One remarkable discovery at Chawand is the remains of an ancient water purification system located in the south-eastern corner of the fort. Here, archaeologists found a rectangular structure with 26 interconnected pits of various rectangular and square shapes. These pits were lined at the bottom with holes connecting them all.


It appears that water was made to flow through this series of pits, likely using sand and coal layers to filter and purify it before collecting in a larger final pit. This pioneering water treatment system shows the advanced civil engineering and filtration skills that existed then. It highlights how the builders planned and implemented civic utilities like clean drinking water supply.


How was Water Supply managed?

Chawand had other water sources that made it an ideal location. To the west was a lake called Kataval. Maharana Pratap himself had commissioned the construction of an impressive step-well near the fort. This well had three sets of stairs leading down to the water body. Additionally, the Gargal River’s seasonal streams flowed through this region from the west towards the south-east direction. This allowed the land around Chawand to be fertile for cultivation of crops like rice, wheat, maize, and fruits like mangoes.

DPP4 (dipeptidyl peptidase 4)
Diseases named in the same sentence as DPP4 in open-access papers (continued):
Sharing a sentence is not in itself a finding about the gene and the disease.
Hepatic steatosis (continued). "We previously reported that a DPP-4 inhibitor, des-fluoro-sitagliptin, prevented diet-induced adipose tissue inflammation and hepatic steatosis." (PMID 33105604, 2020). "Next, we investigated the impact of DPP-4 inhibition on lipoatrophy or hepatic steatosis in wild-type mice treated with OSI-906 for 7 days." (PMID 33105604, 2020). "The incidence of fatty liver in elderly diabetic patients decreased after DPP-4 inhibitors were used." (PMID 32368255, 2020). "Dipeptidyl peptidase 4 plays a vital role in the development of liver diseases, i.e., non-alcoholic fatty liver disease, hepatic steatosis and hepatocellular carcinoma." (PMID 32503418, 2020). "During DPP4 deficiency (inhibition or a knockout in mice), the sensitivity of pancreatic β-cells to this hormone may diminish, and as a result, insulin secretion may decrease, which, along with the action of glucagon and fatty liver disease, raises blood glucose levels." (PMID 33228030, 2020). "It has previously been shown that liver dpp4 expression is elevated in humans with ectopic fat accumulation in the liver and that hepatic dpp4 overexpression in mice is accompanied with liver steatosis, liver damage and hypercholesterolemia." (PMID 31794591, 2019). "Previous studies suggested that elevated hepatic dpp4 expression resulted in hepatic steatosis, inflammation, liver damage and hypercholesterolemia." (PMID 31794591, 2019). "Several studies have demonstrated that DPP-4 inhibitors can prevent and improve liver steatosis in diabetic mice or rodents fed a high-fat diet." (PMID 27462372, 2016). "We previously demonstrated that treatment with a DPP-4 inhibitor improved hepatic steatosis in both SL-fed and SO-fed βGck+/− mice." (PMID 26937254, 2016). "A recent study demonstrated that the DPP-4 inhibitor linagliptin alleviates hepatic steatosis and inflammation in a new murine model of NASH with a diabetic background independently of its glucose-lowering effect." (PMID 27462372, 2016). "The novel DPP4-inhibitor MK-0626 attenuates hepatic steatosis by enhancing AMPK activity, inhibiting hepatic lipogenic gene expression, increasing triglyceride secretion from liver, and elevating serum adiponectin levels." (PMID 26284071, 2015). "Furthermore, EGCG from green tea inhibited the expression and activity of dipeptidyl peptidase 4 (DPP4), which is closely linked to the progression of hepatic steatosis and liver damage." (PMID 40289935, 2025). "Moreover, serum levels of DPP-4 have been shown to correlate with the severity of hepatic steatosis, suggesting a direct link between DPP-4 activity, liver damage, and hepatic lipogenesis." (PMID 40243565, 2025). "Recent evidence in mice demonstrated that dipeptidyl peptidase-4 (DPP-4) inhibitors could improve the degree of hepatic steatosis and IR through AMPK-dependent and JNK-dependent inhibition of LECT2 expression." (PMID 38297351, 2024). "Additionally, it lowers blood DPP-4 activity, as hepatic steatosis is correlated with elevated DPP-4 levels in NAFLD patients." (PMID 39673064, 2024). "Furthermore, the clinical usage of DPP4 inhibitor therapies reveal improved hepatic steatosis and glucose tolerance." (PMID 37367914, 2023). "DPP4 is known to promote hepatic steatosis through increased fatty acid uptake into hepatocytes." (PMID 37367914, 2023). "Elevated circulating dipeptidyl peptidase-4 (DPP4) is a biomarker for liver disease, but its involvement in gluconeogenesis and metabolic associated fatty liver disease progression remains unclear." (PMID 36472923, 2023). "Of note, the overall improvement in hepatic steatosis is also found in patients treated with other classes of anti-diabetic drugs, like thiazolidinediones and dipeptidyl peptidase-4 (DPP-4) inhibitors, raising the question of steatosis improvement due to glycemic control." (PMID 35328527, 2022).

This agricultural abundance is considered one of the main reasons why strategically, Maharana chose to make Chawand his capital after being displaced from capital centers like Chittorgarh and Kumbalgarh by Mughal forces.

Shree Chamunda Mata Temple

Inside the fort, in the north-west side, there is a temple of Shree Chamunda Mata (Shyamal Das 1986: 158). This temple is built on a high platform in the Rekhadeval architecture style. The temple faces north and includes a Garbhagrah, Mandap (Pavilion) and Pravesh Dwar (Entrance Gate).

Maharana Pratap Memorial